Board of the National Disability Insurance Agency (NDIA)
Dear Board Member,
Autism Aspergers Advocacy Australia, known as A4, is concerned by the NDIA's implementation of its Early Childhood Early Intervention (ECEI) Approach. According to the NDIA's Media Release, the NDIA has already trialled this approach in the Nepean Blue Mountains NDIS trial region. The NDIA did this with little if any engagement with the autism spectrum disorder (ASD) Community ... and the NDIA decided the trial was a success without any opportunity for the ASD community to see the outcome of the above-mentioned trial or to comment in any way.
Data from the Helping Children with Autism package and Better Start program show that prior to the NDIS, 3 in 4 children accessing federally funded early intervention were autistic. Since the NDIA did not consult the ASD community on the ECEI Approach design and implementation, anyone who the NDIA consulted represented at best just 1 in 4 children (25%) of the client base. It is disappointing that the NDIA excluded the ASD community from the design and implementation process (note: the NDIA's "autism stakeholder group" was excluded from the process, only being given information about the NDIA's ECEI Approach when it was released to the media in Feb 2016).
The ASD community remains interested in seeing the outcomes of the ECEI Approach trial in the Nepean Blue Mountains region, especially in relation to autistic children (we note that according to the latest NDIA data, this region has the highest rate of ASD - 48%, the same rate as South Australia - among its participants).
So far, the NDIA has given very vague information at best about how its ECEI Approach will function for autistic participants from a) the recently released pamphlet (MS Word and PDF), and b) the NDIA's Webinar on their ECEI Approach. It is unclear:
- who the Access Partners will be. From the Webinar, it seems that Access Partners have little or no specific knowledge of ASD and what is best practice early intervention for ASD. It seems they have been and will continue to provide services without any need to undertake any diagnostic assessment. While we can applaud the NDIA's intent to provide rapid access to early intervention services, the NDIA should indicate which allied health professions regard on-going service provision without diagnosis as best, or even good, practice.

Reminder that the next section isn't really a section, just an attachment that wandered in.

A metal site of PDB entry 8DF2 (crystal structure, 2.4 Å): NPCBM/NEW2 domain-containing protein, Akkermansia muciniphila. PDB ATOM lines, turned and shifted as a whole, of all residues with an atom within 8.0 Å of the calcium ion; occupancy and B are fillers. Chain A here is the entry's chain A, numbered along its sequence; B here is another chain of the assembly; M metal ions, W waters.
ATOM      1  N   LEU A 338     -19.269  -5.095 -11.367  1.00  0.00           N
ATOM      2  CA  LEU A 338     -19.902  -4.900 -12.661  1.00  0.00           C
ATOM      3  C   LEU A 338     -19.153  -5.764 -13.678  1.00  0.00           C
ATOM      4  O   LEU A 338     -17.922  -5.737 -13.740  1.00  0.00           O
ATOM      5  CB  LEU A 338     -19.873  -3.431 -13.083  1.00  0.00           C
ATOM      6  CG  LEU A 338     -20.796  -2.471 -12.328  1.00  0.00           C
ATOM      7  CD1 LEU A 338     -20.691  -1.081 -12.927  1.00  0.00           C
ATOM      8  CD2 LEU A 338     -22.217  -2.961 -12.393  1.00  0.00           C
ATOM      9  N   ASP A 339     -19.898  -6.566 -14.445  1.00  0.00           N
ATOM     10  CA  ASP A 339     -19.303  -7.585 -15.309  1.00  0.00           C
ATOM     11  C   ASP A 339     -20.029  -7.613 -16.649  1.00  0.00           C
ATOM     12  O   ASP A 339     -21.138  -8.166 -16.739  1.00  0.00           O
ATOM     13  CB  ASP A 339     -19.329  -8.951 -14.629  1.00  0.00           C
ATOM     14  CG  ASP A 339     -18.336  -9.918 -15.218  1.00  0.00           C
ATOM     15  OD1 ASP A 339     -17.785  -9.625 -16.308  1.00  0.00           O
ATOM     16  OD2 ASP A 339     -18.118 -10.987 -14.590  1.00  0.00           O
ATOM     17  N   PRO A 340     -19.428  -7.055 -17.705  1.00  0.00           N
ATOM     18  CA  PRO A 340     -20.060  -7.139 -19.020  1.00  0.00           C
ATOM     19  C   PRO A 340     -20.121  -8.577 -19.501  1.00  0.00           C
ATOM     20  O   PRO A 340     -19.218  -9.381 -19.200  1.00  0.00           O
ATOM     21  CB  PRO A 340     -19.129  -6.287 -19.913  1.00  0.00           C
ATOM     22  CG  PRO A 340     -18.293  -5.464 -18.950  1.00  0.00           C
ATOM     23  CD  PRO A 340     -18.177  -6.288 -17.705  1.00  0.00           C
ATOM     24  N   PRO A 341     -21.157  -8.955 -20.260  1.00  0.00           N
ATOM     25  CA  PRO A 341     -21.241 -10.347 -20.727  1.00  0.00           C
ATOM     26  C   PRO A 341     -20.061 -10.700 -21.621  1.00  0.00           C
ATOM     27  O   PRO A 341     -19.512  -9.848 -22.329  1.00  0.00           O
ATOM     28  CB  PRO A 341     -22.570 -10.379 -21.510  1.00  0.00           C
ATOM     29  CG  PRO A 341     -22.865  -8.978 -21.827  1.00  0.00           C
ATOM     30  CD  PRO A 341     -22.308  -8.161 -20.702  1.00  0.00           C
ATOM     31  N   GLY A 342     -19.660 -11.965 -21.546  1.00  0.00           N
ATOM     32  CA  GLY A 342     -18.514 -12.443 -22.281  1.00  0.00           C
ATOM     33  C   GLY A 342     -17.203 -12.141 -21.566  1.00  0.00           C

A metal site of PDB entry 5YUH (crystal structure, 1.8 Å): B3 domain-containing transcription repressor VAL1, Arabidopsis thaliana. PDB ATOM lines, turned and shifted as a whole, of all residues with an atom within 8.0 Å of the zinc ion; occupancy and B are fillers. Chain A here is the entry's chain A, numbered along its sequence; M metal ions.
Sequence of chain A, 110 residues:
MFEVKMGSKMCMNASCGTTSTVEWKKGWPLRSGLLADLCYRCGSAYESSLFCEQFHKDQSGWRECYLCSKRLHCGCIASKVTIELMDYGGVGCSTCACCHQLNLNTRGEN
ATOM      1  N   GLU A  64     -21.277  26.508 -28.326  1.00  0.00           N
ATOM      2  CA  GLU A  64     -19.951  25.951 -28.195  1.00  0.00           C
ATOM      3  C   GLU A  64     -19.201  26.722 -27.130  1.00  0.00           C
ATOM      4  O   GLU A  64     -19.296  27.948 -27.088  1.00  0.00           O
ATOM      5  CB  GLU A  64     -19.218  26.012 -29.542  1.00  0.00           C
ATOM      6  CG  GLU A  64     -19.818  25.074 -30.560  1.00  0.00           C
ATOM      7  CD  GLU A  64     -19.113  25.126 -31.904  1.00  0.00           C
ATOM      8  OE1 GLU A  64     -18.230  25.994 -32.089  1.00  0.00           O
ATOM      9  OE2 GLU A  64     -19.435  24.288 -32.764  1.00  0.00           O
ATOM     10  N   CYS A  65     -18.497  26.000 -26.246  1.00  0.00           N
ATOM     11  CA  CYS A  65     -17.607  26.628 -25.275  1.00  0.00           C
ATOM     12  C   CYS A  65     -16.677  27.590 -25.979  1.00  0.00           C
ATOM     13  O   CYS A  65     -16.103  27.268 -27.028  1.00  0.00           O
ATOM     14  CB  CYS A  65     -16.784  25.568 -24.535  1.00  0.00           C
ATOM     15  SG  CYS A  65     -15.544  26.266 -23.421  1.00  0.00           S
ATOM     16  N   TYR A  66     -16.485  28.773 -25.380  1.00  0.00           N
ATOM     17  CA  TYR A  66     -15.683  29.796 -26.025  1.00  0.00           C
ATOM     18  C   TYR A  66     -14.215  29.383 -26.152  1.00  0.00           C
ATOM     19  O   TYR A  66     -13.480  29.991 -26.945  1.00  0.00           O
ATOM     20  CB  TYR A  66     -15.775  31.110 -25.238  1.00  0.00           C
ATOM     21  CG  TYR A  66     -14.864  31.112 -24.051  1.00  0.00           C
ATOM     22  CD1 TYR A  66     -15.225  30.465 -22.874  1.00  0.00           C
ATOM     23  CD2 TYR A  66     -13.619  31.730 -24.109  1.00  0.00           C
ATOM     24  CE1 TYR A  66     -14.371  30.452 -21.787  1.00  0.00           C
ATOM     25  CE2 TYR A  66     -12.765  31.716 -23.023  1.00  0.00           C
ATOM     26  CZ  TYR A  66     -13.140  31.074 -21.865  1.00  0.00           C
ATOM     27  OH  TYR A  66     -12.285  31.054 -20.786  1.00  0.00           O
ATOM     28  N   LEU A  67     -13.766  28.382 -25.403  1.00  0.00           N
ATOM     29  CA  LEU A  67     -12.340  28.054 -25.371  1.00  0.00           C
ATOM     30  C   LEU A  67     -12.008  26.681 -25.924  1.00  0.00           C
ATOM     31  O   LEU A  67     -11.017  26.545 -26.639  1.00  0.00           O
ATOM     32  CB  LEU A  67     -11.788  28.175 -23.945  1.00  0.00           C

- who will be eligible and how many children the ECEI Approach will support; for example, Sam from Sam's Story in the pamphlet apparently was eligible for services (albeit, just a tiny amount). The NDIA told us that Sam is not autistic ... though given the substantial need for "doctor shopping" in order to get an ASD diagnosis, this conclusion may not be reliable. If the NDIA says Sam is eligible for their ECEI Approach, the NDIA should clarify what the eligibility criteria are and indicate how many children they expect will be eligible with those criteria (there is a considerable risk that this would increase the number of eligible NDIS participants).
- what pathways there are for autistic children in the ECEI Approach ... since the example provided so far do not include any autistic children. The NDIA has not yet provided any example of an autistic child accessing best practice early intervention for ASD via the NDIA's ECEI Approach.
- what protection NDIS participants have against Access Partners acting in their own best interests instead of in the interests of the child.
Please note that based on the published cost profile for the NDIS in its recent quarterly reports, Sam (with his Story in the ECEI Approach brochure) is quite unusual since very few actual individual plans (far fewer than expected) fall in his part of cost distribution. This mean that Sam's Story is not a particularly helpful as an example: it might even be considered misleading.
It is disappointing and quite worrying that the NDIA has not yet provided an explanation or example of how the NDIA's ECEI Approach will process an autistic child, diagnosed or not.
The ASD community is keen to see the NDIA explain how its ECEI Approach works for autistic children ... who, based on past evidence, may well be 75% of those who are eligible.
The letter was also sent to the NDIA's CEO. We received this response.
Dear Mr Buckley
Thank you for your email. The Agency acknowledges the concerns you have raised and will consider these in the ongoing development and implementation of the Early Childhood Early Intervention Approach.
Chief Executive Officer
National Disability Insurance Agency
Level 1, 45 Brougham Street GEELONG VIC 3220